Biodegradation of Chemicals in Unspiked Surface Waters Downstream of Wastewater Treatment Plants

2019 | Environ. Sci. Technol. | 53 (4) (1884-1892)

Insights into the O : C-dependent mechanisms controlling the evaporation of alpha-pinene secondary organic aerosol particles

Buchholz, A; Lambe, AT; Ylisirnio, A; Li, ZJ; Tikkanen, OP; Faiola, C; Kari, E; Hao, LQ; Luoma, O; Huang, W; Mohr, C; Worsnop, DR; Nizkorodov, SA; Yli-Juuti, T; Schobesberger, S; Virtanen, A
2019 | Atmos. Chem. Phys. | 19 (6) (4061-4073)
absorption-model , gas , high-resolution , isothermal dilution , kinetics , mass-spectrometer , oxidation , phase , thermodenuder , volatility basis-set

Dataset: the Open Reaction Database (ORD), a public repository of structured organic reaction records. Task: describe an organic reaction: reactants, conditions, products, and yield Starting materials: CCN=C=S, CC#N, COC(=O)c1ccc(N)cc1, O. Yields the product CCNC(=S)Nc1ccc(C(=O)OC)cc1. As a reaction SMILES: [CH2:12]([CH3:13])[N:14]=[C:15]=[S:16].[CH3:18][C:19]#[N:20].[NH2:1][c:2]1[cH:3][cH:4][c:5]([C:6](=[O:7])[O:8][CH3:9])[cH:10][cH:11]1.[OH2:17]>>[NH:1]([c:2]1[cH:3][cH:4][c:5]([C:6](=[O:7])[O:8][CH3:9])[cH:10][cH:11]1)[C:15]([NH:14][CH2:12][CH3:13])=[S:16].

The volatility of oxidation products of volatile organic compounds (VOCs) in the atmosphere is a key factor to determine if they partition into the particle phase contributing to secondary organic aerosol (SOA) mass. Thus, linking volatility and measured particle composition will provide insights into SOA formation and its fate in the atmosphere. We produced alpha-pinene SOA with three different oxidation levels (characterized by average oxygen-to-carbon ratio; (O:C) over bar = 0.53, 0.69, and 0.96) in an oxidation flow reactor. We investigated the particle volatility by isothermal evaporation in clean air as a function of relative humidity (RH < 2 %, 40 %, and 80 %) and used a filter-based thermal desorption method to gain volatility and chemical composition information. We observed reduced particle evaporation for particles with increasing <(O:C )over bar> ratio, indicating that particles become more resilient to evaporation with oxidative aging. Particle evaporation was increased in the presence of water vapour and presumably particulate water; at the same time the resistance of the residual particles to thermal desorption was increased as well. For SOA with (O:C ) over bar = 0.96, the unexpectedly large increase in mean thermal desorption temperature and changes in the thermogram shapes under wet conditions (80 % RH) were an indication of aqueous phase chemistry. For the lower (O:C ) over bar cases, some water-induced composition changes were observed. However, the enhanced evaporation under wet conditions could be explained by the reduction in particle viscosity from the semi-solid to liquid-like range, and the observed higher desorption temperature of the residual particles is a direct consequence of the increased removal of high-volatility and the continued presence of low-volatility compounds.